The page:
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were significantly higher, while those of IL-2, IL-12p70 and IFN-c were lower in the H. pylori-infected children as compared to the H. pylori-infected adults. This confirms previously published studies which also showed that Th1 type cytokine secretion at the gastric level is less intense in children compared with adults [5]. However, the sharp drop in secretion of TNF-a and IL-1b when considering the cutoff of 18 years of age suggests a bias perhaps due to inclusion criteria [6].

Epidemiology, Transmission, and Reinfection Overall, we have witnessed a decrease in the prevalence of H. pylori infection over the last decade and H. pylori infection prevalence in children all over the world is diverse and dependent on many factors. Lower prevalence rates are reported in communities with higher socioeconomic status and generally better environmental conditions, while the highest percentage of infected children is observed in developing countries. Among the H. pylori risk factors, the ones most often found are poor socioeconomic and hygiene conditions as well as a high density of people in the household. Porras et al. [7] cited among the risk factors, three or more children in the family as well as the lack of current water and plumbing. Improvement of these conditions leads to a decrease in the H. pylori infection rate [8,9]. Mana et al. [10] estimated the prevalence and risk factors for H. pylori infection in 516 children and young adults in Belgium using the 13C-urea breath test (UBT). They found a prevalence of H. pylori infection of 11%, ranging from 3.2% in children with Belgian parents to 60% in children born of foreign parents in high prevalence countries, concluding that the most significant risk factor found in this study was geographical origin. Bastos et al. [11] confirmed in a meta-analysis a moderate positive association with frequency of childcare as a risk factor for H. pylori infection, especially in settings with a high prevalence of infection. In other studies, the role of transmission of infection from adults to children was emphasized. Urita et al. [12] studied transmission of H. pylori in children in a Japanese rural town. They demonstrated that not only mother-to-child transmission but also grandmother-to-child transmission is an important mechanism for the spread of H. pylori in a three-generation household. In contrast, having an infected father or grandfather was not an independent predictor for children’s infection. In other studies, it was noted that after eradication, a first-year relapse is likely to be a recurrence of the previous infection, while later on it is probably a reinfection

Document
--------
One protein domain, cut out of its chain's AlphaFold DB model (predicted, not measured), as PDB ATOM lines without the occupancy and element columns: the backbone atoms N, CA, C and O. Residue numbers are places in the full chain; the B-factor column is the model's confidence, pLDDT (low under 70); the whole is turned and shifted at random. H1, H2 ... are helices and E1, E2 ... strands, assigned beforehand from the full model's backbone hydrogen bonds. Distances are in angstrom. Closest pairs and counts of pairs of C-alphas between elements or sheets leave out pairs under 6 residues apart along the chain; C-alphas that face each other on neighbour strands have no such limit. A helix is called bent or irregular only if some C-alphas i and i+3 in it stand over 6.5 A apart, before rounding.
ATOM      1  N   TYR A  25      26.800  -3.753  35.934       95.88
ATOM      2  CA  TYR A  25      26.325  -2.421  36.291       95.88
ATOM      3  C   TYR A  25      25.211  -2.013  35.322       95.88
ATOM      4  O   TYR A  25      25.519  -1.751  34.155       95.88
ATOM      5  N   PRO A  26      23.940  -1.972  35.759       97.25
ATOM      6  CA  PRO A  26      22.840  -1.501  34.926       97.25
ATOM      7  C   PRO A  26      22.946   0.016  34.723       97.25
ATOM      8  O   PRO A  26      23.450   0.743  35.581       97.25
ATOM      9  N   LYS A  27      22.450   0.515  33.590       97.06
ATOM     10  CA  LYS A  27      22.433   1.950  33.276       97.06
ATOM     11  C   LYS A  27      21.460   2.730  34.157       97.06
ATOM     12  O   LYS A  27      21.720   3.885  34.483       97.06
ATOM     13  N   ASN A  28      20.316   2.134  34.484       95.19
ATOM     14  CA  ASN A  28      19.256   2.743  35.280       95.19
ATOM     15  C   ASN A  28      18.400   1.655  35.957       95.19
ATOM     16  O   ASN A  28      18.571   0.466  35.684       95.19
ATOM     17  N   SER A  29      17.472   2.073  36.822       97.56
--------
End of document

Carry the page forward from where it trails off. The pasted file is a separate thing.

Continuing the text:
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with a new strain [13]. Mendoza et al. [14] directed their attention to a frequent occurrence of cagA-positive strains. A total of 37.9% of school children had an active or past H. pylori infection; of them 73.8% were carrying a cagA-positive strain. School children with iron deficiency and a small height for their age had a higher risk of H. pylori infection. The odds ratio (OR) for active or past infection was 2.30 (95% CI 1.01– 5.23) compared with school children with normal iron status and height or with normal iron status but small height for their age [11]. In the studies of Vanderpas et al. [15], the reinfection rate after eradication during 5 years was 48.6%, while a new infection during 10 years in previously negative people was 38.7%. The risk of infection was fourfold greater in children of non-European origin (p < .001). Infection with H. pylori either in children or in adults is a risk factor for gastric cancer. Ghasemi-Kebria et al. [16] studied 194 children (1–15 years old) enrolled in two different areas in the Golestan province for the incidence of gastric cancer. They found that the prevalence of H. pylori infection was significantly higher in the high-risk area for stomach cancer than in the low-risk area (p = .004) and that the H. pylori (p = .03) and CagA (p = .04) seropositivities were significantly lower in children less than 5 years old than in the others. The authors concluded that there is a positive relationship between childhood H. pylori infection and the risk of gastric cancer and they called for an implementation of preventive programs to reduce the burden of childhood H. pylori infection and gastric cancer in that area. Finally, Hirsch et al. [17] detected H. pylori DNA by PCR in plaque and root canal samples, and cultured H. pylori from two root canals, suggesting that these sites may be a reservoir for H. pylori and serve as a potential source of transmission.